HUMAN ORGANS TRADE
– Kidneys reportedly have a price tag of between $1.5M and $8M, depending on the circumstances
GUYANA’S developing kidney transplant programme is witnessing an increasing commercial influence.
Over the years, since its introduction, there have been strong reasons to believe that individuals were involved in the buying and selling of the organs.
However, professionals in the field contend that, today, the evidence of organs trading is clear.
Chief Executive Officer (CEO) Vickram Oditt, of the nephrology specialist facility, Doobay Medical Centre, told the Guyana Chronicle that kidneys have a price tag of between $1.5M and $8M, depending on the circumstances.
He emphasised that the consequences of organ trading have far-reaching implications.
According to him, patients’ lives, in addition to the integrity of Guyana’s kidney transplant programme, are at risk.
He acknowledged that patients who make the decision to purchase kidneys may be contemplating the cost of continued renal treatment, as well as the chances of finding a donor match.
But Oditt pointed out that the bigger picture is the dangerous risks that are being taken, as the evidence of highly negative outcomes are undeniable.
He informed that, in the last few months, two of the centre’s patients bought kidneys and had their transplants done at other facilities, but died in a matter of weeks, one within three weeks and the other in six.
“There is a lot of risk in buying kidneys. The actual transplant operation is only one part. There is much pre and post-operation work that has to be done,” Oditt cautioned.
He said two male patients, one in his 30s and the other in his early 40s, were robust individuals, save for complications with their kidneys, when they succumbed because the organs they purchased failed.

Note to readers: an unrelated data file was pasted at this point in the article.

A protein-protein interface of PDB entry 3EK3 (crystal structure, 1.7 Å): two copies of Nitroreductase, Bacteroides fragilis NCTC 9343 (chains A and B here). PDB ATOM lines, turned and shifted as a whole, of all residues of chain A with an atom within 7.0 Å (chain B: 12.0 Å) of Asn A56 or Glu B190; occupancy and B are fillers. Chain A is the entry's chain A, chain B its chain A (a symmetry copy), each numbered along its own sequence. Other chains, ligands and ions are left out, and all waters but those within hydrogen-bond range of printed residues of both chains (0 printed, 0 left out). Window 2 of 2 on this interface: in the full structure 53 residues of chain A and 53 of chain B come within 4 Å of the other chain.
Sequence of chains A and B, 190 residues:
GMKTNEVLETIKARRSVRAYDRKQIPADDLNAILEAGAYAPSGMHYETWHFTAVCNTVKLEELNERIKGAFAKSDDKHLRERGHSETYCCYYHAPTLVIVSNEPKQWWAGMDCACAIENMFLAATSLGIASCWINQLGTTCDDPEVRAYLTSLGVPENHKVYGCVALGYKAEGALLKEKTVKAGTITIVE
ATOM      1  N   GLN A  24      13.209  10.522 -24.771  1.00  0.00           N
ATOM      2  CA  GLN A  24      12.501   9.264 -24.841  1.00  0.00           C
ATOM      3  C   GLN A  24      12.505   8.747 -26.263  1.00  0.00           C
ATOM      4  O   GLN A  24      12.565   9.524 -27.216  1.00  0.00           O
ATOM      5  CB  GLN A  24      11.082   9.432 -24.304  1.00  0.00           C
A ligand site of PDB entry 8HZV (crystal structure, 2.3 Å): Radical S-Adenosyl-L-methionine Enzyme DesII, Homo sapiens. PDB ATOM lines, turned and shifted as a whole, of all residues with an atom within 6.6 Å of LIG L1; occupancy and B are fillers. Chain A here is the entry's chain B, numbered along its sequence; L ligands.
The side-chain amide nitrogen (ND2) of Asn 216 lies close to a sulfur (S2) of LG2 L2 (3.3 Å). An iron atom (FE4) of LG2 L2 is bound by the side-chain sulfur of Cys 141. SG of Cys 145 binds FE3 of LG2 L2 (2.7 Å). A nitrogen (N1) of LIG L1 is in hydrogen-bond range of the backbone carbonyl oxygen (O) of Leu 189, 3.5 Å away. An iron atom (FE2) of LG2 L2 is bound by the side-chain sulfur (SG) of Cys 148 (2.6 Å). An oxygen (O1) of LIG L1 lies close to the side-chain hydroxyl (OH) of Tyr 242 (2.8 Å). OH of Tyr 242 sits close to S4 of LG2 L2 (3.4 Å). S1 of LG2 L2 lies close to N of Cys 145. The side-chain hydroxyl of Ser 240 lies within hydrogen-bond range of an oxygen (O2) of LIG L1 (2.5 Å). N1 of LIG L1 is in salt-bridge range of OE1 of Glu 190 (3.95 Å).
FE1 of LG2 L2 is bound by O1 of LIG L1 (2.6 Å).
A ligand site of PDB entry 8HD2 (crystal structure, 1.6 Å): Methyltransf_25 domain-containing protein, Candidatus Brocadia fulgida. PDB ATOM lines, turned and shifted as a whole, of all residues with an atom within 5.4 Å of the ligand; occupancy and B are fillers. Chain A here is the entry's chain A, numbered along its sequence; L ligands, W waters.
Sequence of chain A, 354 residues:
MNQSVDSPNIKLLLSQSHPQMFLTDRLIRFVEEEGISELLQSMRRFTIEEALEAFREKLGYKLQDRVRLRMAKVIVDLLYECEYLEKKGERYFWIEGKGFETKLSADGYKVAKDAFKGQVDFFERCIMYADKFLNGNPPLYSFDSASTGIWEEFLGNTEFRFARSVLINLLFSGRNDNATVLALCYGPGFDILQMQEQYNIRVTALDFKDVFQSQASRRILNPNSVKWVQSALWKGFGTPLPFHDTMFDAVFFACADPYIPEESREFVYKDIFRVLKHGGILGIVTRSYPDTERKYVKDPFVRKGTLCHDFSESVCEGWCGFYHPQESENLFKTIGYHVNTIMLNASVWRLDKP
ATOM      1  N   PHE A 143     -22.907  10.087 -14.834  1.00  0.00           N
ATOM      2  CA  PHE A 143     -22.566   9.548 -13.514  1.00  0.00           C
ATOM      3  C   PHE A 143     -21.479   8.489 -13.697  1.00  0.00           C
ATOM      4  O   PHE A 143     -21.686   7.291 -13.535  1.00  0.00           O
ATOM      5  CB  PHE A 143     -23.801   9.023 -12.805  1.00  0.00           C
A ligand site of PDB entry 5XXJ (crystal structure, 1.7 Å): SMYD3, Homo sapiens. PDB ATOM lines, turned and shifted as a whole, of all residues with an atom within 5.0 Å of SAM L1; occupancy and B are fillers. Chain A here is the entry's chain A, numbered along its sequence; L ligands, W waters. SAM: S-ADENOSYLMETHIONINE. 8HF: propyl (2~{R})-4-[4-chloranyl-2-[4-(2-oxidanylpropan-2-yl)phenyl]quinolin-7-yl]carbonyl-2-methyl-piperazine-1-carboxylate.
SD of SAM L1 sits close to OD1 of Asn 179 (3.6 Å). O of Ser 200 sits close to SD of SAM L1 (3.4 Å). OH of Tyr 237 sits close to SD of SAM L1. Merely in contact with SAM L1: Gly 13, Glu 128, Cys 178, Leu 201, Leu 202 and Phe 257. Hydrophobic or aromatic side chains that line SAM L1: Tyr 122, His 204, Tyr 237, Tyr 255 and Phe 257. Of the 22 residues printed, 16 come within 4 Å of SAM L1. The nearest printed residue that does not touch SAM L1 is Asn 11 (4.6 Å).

“These are only two cases, there are others,” Oditt revealed.
He said the worrying trend is creating waves among families and, also, the price tags being fetched by the organ trade are clouding the judgement of potential donors.
“The family members are now saying that they want money for the transplant,” Mr Oditt observed.
Guyana, currently, has no laws against organs trade, but the practice is illegal in many countries.
Still, a senior official of the Health Ministry confirmed that a piece of legislation from Canada is “sitting” in waiting to be used as the basis from which Guyana can have its own to prevent the trading.
Oditt disclosed that a “prominent attorney” in Guyana was involved in drafting an agreement of sale for the patient who purchased a kidney for $8M.
“The will has to be there from all ends to stop this,” he observed, though maintaining the fact that the growing trend is undeniable, making the call for action more urgent.
Guyana’s kidney programme was first announced in May 2008 by former Health Minister, Dr. Leslie Ramsammy. Since then, several transplants have been performed, in addition to hundreds of dialysis operations that have been done at the Doobay Medical Centre, the 5-G Dialysis Service, the Balwant Singh Hospital and the Georgetown Public Hospital, all in the city; and the Anamayah Memorial Hospital at Albion in Berbice.
This newspaper will continue to follow developments in this field.
(By Vanessa Narine)